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    Tuesday, February 27, 2007

    YCT State Convention

    On Friday night, February 23rd, the YCT State Convention began in Houston. First, we started with a visit to the house of a state representative (and a former YCT chairman). Appetizers and libations were had, and we heard a talk from a sitting U.S. Representative (name escapes me).

    On Saturday, the convention lasted all day, beginning about 9am. There were a range of speakers, but the main one I was able to hear was talk radio host Neil Boortz. All I can say is pick up one of his books: The Fair Tax (a best seller) or his new one, Somebody's Gotta Say It. The first one is about what this country desperately needs: all encompassing tax reform. It's a genius (yet simple) plan. The latter title goes after something this country needs less of: political correctness. The speech his gave was flat out HILARIOUS. I've never laughed so hard during a conservative intellectual speech. He is entertaining and I wasn't planning on buying the only title they had avaiable (the new one), but I felt that I had to reward the man for such entertainment and perhaps take some of that entertainment home with me through his writings.

    The Young Conservatives of Texas are always a funch bunch of conservative activists. They know how to piss off the Left and have a good time doing it. They also know how to have a good time generally, as is always evident at their gatherings.

    On Sunday, I went to mass at a church near downtown Houston and then I joined my friend James O'Keefe (also from LI) for lunch at the Hard Rock Cafe in Houston. As James took off in his car, I prepared to head to the airport. Once I got there, I found out my flight was cancelled (doh!) After 17 days on the road, I was really looking forward to my own bed. But, the snow in Philly prevented me from getting back.

    I was at the Southwest Airlines counter and the customer service agent was describing the conditions in Philly (reading from her monitor). It sounded yucky. It was in the 20s, snowing, and less than 2 miles visibility. Meanwhile, in Houston, it was about 75 degrees and sunny. I told her, "maybe I don't want to go back yet." So, I grabbed a room at the aiport hotel and got a good night's sleep and was able to catch the next flight on Monday morning. Once I was back in Philly, the airport shuttle brought me directly to ISI, where I worked the rest of the afternoon. About 18 days in a row working... and there was no telling when I would stop.

    I had just 2 days to prepare for CPAC - the largest annual gathering of conservatives that takes place each year in D.C. And I am the "go to guy" for ISI at CPAC. Another full week ahead.

    Thursday, February 22, 2007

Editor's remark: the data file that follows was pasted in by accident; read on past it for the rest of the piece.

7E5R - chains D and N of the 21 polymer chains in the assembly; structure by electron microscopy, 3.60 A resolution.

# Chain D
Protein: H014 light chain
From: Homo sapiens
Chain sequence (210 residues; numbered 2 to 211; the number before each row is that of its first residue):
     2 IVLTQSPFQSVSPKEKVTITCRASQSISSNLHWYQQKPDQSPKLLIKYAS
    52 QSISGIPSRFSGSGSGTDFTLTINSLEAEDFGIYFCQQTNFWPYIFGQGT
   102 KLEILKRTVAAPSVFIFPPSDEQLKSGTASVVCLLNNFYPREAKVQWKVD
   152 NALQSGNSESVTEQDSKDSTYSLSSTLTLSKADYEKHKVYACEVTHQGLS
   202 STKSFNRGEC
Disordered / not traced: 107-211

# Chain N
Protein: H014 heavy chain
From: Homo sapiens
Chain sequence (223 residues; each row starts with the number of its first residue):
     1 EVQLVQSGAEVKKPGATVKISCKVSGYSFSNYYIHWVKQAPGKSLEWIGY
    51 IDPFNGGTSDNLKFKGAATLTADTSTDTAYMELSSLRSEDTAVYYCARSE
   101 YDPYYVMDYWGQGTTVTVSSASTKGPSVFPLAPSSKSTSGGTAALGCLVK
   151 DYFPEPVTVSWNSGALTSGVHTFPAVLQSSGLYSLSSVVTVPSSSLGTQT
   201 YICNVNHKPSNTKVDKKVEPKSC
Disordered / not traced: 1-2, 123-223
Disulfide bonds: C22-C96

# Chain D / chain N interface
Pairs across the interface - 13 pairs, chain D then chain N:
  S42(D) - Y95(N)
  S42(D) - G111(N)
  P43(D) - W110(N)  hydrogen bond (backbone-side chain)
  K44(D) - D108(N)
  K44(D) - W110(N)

College Station and Rice University

    On Ash Wednesday, I departed Dallas slowly. Before I left, I went to noon mass in the Cathedral downtown, where the Bishop of Dallas celebrated the mass. Then I traveled down to College Station, Texas to meet with ISI Campus Representative Beth Donalson, who hosted an ISI soiree on her campus during the visit. Three graduate students, one assistant faculty member, and two undergraduates attended, as did my friend and Texas A&M alum, Jeff Frazee from the Leadership Institute. We used the period to focus on how to revamp the existing ISI Group at Texas A&M. I gave them advice on how to get more people involved, diversify their activities, and use ISI’s resources.

    I didn't spend too long in College Station, but I will say it was a remarkably beautiful day. It must have been 75 degrees. After the soiree, I departed towards Houston. There's literally nothing out there between College Station and Houston. But, the "sprawl" of Houston starts a good 30 miles out. I got to my hotel around 9:30pm and the next morning, I slept in and did some work from the hotel room.

    On Thursday night, I visited the campus of Rice University, where ISI Campus Representative Sarah Duke (the daughter of former ISI staff member, Eileen Duke) hosted an ISI soiree. Students from the College Republicans, libertarians, and others attended, as did two faculty members from other campuses, a professor of history froma the University of Houston and another ISI Faculty Associate from Houston Baptist University, who was once an ISI Weaver fellow (I swear I've met about 100 of the 500 former Weaver fellows). I used the technology savvy classroom at Rice University to show the students the ISI history video, walk them through features on ISI’s website, and talked to them about the history of conservatism and how they can get involved with the future of conservatism with ISI.

    Some of the students there are already planning a Right-leaning publication on campus, bringing together conservative and libertarians to explore “free thought” on campus. I spoke to them about the Collegiate Network and showed them examples of other CN papers on the CN’s website. We gave out an assortment of materials, including ISI’s Student’s Guides, brochures, journals, and free books. Several students expressed interest in the ISI honors program. Before this visit, we had virtually no activity going on at Rice University, so I am hopeful that this group of students are really developing something nice here. Things certainly seemed promising.

    Wednesday, February 21, 2007

    A few days in Dallas